Combustible dust is a more serious problem than you might think. Between 1980 and 2005, the U.S. Chemical Safety and Hazard Investigation Board (CSB) identified 281 combustible dust incidents. These events killed 119 workers, injured 718, and did extensive damage to numerous industrial facilities.
Things haven’t gotten any better, either. Between 2009 and 2013, there have been 57 combustible dust incidents that have killed 26 people and injured 129. In 2010, titanium dust set off an explosion that killed three workers in West Virginia.
Since that time, there haven’t been many new regulations and explosion prevention methods, but things got bad enough in 2014 that the U.S. Chemical Safety Board called the Occupational Safety and Health Administration to take action with new, sterner regulations.
Here are some of the safety precautions that OSHA recommends taking for dust explosion prevention:
- Minimize the Escape of Dust. One of the most obvious things that can be done to mitigate the threat of combustible dust is to have compliant industrial dust collection systems. Properly designed industrial downdraft tables are a great solution for industrial dust control, can minimize the escape of fugitive dust, and increase the safety of the facility.
- Talk to Your Operators. Hazard communication of a potential combustible dust is an important element in any dust containment strategy. Making sure operators know how to safely handle industrial equipment and perform daily activities such as cleaning will clearly demonstrate a commitment to making your facility safer.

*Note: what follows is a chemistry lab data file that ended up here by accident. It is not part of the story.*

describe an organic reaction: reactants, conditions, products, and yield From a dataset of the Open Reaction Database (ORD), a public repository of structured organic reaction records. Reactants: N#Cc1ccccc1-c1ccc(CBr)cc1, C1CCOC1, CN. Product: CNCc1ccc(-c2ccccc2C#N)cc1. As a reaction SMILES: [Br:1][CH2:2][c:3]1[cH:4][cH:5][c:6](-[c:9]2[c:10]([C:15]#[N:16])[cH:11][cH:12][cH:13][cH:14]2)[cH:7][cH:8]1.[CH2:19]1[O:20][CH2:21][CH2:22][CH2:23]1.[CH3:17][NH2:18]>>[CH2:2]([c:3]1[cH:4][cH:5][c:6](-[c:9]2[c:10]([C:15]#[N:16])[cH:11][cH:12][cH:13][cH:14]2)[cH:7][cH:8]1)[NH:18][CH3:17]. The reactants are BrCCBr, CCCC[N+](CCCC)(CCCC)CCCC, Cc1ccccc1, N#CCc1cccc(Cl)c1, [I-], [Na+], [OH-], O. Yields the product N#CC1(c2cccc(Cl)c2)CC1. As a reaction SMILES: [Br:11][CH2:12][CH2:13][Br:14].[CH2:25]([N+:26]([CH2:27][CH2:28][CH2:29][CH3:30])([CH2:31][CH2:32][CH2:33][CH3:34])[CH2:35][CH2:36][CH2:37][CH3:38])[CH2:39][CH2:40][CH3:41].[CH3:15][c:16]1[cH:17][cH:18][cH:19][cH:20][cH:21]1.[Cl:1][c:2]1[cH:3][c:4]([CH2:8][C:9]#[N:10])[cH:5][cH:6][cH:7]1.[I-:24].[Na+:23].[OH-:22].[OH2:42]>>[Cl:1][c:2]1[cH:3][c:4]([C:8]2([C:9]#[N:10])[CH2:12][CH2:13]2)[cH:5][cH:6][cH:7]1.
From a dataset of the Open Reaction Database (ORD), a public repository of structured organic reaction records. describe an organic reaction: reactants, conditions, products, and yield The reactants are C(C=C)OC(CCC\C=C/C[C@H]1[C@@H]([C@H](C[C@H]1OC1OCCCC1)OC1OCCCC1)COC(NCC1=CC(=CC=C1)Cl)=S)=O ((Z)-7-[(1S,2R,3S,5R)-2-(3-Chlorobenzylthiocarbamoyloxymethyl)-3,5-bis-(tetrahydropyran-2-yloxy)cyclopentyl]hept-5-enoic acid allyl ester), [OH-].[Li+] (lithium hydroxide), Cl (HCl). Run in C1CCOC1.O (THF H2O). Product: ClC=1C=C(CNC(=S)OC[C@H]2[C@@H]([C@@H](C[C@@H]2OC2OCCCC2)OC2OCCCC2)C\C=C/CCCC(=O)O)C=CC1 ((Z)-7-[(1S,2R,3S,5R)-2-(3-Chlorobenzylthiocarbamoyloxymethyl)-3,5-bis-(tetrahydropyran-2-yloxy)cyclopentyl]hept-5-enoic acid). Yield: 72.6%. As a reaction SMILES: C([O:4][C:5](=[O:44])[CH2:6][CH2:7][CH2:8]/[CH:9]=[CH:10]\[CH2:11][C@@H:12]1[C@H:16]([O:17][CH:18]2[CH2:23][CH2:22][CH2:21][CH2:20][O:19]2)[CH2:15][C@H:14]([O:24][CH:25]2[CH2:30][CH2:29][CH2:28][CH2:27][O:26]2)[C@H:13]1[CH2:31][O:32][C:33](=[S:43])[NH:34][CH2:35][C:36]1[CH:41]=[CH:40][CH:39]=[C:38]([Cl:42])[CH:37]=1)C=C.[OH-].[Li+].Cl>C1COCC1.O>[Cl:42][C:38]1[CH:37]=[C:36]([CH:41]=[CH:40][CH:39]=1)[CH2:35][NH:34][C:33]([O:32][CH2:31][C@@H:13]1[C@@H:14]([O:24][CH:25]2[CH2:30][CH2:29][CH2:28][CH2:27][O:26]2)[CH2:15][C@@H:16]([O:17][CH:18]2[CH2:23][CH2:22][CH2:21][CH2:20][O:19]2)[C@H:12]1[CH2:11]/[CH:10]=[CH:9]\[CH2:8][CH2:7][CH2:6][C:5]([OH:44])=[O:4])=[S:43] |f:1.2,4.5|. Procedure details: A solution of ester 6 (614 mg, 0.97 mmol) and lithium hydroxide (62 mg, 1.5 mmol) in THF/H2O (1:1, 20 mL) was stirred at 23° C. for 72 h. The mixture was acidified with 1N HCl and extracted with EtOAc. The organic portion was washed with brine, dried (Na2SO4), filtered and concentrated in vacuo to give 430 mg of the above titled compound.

- Keep a Close Eye on Things. OSHA also recommends providing access to any and all of the hidden areas to permit inspection, and to do self-inspection for hazardous dust residues in both open and hidden areas at regular intervals. How else will you be able to clean up the dangerous dust if you don’t see it?
- Clean Regularly – Strict Housekeeping. Speaking of cleaning, OSHA also recommends that you clean at a regular interval as well. However, be careful. You don’t want to use a cleaning method that generates dangerous dust clouds, because if an ignition source is present, something terrible could happen. In other words, use only properly rated vacuum cleaners and cleaning methods approved to collect combustible dust.